White Sulphur Spring has drawn people to the bend in the Suwannee River that is the site of the Town of White Springs for centuries. Artifacts from Paleo-Indians and Timucuans are commonly found there, with shell middens and burial mounds close by.
First incorporated as Jackson Springs in 1831 by a group of businessmen who saw the spring and a good site for a ferry as moneymaking opportunities. William B. Hooker (who later became a cattle baron in Tampa), James T. Hooker, James D. Prevatt, Joseph Bryant and John Lee obtained the incorporation papers
By 1832 the healing powers of the waters surrounded with rocks encrusted with crystals of sulfur was being celebrated as far away as Philadelphia. CHB Collins established a ferry just up river from the spring and Florida’s first tourist destination was in business.
Bryant Sheffield, who took over the ferry in 1836, built a log hotel and built a log springhouse at Upper Mineral Springs, as it was then known. From there, the resort grew. During the Civil War,
Confederates found refuge from encroaching Union troops in the inland town. The Broward family, including the future governor Florida, Napoleon Bonaparte Broward, moved from Fernandina to a plantation outside town and called it Rebel’s Refuge.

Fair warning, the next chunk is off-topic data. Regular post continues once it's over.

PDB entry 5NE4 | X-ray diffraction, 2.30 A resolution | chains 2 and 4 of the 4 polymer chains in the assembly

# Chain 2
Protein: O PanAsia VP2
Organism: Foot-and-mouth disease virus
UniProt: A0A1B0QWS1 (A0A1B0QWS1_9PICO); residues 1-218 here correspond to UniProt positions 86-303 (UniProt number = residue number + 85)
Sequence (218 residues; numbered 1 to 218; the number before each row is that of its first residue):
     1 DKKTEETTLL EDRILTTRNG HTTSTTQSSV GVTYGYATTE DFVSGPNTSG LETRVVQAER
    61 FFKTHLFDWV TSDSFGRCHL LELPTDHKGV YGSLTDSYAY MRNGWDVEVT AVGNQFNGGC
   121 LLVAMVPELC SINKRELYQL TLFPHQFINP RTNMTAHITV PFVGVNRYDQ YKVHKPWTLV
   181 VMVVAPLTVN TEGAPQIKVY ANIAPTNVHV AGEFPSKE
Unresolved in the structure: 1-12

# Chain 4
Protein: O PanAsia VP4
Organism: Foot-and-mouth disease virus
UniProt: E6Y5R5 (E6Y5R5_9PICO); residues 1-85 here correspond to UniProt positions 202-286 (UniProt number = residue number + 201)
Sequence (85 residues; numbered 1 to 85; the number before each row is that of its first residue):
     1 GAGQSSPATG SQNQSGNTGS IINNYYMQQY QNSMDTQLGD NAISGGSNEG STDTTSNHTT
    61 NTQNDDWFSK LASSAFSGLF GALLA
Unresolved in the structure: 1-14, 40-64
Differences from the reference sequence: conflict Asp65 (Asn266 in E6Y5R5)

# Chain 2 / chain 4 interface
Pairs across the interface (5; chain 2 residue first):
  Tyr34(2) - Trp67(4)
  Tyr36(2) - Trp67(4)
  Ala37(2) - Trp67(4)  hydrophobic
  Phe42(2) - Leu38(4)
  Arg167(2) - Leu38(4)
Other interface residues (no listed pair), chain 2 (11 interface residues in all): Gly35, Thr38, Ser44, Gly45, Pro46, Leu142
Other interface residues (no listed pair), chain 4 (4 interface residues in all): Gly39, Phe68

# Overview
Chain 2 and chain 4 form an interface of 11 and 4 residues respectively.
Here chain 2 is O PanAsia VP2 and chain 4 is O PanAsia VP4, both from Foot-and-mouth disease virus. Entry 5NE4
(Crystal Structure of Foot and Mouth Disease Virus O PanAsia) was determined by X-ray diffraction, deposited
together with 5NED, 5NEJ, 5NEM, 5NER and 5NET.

Wight and Powell, a prosperous mercantile business in Georgia, bought the spring property known as White Suphur Springs from the Sheffields in 1882 and laid out city lots. They sold to enterprising folks to establish retail stores, suppliers for the Sea Island cotton planters in the surrounding area and services for the burgeoning health and pleasure resort centered on the spring. The settlement incorporated in 1885 as White Springs.
Soon there were large hotels, boarding houses, cotton buyers and a gin, fashionable clothing and hat shops, a college for teachers and all manner of entertainment of the day including skating, lawn tennis and ballroom dancing. Stagecoaches gave way to railroad travel and the automobile replaced that.
The popularity of mineral springs as health resorts faded in the 1930s but by 1950 the Stephen Foster Memorial Museum, surrounded by lush formal gardens and later a carillon containing the world’s largest set of tubular bells, which honors the author of the world-renowned song of the Suwannee River, “Old Folks at Home”, continued the tourist trade.
Modern White Springs looks remarkably like it did in the 1950s. The frame general store, Adams Brothers, still stands alongside the scale used to weigh cotton. Hosting the Florida Folk Festival for 60 years has earned White Springs a reputation as a folk arts center. Bicycle trails abound in the serene woods and other natural areas along the Suwannee. Trophy fishing is available just outside town. The Florida Trail passes through the town attracting hikers and the Suwannee River is great for canoeing.
199 votes were cast
Newly elected council members Tonja Brown and Rhett Bullard were sworn in by Town Clerk Shirley Heath to serve their 2-year terms.